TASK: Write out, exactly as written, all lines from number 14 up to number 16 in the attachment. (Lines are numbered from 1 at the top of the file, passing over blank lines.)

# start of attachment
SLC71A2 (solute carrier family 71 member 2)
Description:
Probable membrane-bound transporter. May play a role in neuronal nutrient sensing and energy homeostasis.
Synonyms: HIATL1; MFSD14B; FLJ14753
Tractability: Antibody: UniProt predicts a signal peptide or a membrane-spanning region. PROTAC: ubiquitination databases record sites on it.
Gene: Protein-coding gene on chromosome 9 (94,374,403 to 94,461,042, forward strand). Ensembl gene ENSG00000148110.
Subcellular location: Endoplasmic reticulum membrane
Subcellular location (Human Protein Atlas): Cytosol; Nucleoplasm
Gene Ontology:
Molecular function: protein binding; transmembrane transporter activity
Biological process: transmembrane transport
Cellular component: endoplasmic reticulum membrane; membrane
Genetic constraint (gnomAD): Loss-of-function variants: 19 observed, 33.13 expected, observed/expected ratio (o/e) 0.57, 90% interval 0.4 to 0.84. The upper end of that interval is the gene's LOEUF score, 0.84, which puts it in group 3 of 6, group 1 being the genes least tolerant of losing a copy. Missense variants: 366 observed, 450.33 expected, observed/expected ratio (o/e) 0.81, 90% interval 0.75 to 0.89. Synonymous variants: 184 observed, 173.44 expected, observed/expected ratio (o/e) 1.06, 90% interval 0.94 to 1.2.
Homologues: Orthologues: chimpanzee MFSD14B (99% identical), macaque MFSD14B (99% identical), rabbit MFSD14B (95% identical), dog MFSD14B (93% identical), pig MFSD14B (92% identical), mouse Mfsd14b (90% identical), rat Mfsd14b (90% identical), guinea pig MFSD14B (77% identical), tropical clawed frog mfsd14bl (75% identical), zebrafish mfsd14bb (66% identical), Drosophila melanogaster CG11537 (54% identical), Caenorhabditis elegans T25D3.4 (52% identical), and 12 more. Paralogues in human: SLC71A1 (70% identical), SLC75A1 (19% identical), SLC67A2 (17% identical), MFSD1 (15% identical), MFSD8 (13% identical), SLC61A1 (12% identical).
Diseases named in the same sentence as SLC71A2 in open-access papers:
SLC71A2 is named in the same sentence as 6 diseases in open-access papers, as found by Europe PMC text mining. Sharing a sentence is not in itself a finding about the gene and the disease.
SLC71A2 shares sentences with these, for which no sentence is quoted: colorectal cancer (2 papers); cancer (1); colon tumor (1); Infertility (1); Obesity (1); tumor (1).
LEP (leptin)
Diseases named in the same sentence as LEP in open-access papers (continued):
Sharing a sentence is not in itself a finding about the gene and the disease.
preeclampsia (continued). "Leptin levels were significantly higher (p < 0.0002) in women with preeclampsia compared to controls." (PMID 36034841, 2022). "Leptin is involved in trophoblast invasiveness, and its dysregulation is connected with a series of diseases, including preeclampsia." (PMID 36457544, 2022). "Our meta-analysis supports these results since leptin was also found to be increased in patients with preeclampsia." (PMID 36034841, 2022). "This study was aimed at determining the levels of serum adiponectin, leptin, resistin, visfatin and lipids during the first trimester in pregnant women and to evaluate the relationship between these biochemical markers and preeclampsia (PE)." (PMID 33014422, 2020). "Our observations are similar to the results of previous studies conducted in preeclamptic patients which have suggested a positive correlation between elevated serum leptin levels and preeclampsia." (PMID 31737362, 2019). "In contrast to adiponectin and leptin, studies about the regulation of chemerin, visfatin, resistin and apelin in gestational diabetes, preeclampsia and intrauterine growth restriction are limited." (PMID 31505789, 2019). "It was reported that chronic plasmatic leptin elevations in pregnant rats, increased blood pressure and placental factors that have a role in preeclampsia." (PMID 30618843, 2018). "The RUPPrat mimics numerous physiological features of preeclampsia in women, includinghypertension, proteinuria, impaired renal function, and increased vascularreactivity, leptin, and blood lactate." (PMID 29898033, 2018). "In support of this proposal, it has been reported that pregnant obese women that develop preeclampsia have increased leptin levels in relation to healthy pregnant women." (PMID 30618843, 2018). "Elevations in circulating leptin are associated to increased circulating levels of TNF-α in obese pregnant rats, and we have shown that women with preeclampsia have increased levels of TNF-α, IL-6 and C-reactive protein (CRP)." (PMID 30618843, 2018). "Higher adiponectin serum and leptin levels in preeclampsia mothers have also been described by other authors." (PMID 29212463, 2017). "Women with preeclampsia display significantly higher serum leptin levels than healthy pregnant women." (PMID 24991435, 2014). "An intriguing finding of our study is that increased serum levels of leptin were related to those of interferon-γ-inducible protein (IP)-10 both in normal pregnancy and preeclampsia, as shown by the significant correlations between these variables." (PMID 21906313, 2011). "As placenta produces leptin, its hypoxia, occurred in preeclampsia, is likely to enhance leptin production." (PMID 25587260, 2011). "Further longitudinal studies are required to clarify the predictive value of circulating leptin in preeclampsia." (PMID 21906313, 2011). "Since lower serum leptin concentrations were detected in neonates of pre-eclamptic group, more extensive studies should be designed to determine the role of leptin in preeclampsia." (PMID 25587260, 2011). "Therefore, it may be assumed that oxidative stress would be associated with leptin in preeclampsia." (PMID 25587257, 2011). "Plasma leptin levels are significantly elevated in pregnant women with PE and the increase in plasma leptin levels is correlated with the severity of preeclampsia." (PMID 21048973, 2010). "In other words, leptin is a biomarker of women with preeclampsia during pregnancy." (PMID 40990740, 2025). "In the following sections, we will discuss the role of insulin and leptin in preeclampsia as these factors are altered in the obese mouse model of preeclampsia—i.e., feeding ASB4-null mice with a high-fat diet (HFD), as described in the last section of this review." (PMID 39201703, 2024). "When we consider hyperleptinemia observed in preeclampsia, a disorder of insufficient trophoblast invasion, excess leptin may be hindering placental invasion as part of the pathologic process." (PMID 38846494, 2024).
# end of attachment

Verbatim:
Homologues: Orthologues: chimpanzee MFSD14B (99% identical), macaque MFSD14B (99% identical), rabbit MFSD14B (95% identical), dog MFSD14B (93% identical), pig MFSD14B (92% identical), mouse Mfsd14b (90% identical), rat Mfsd14b (90% identical), guinea pig MFSD14B (77% identical), tropical clawed frog mfsd14bl (75% identical), zebrafish mfsd14bb (66% identical), Drosophila melanogaster CG11537 (54% identical), Caenorhabditis elegans T25D3.4 (52% identical), and 12 more. Paralogues in human: SLC71A1 (70% identical), SLC75A1 (19% identical), SLC67A2 (17% identical), MFSD1 (15% identical), MFSD8 (13% identical), SLC61A1 (12% identical).
Diseases named in the same sentence as SLC71A2 in open-access papers:
SLC71A2 is named in the same sentence as 6 diseases in open-access papers, as found by Europe PMC text mining. Sharing a sentence is not in itself a finding about the gene and the disease.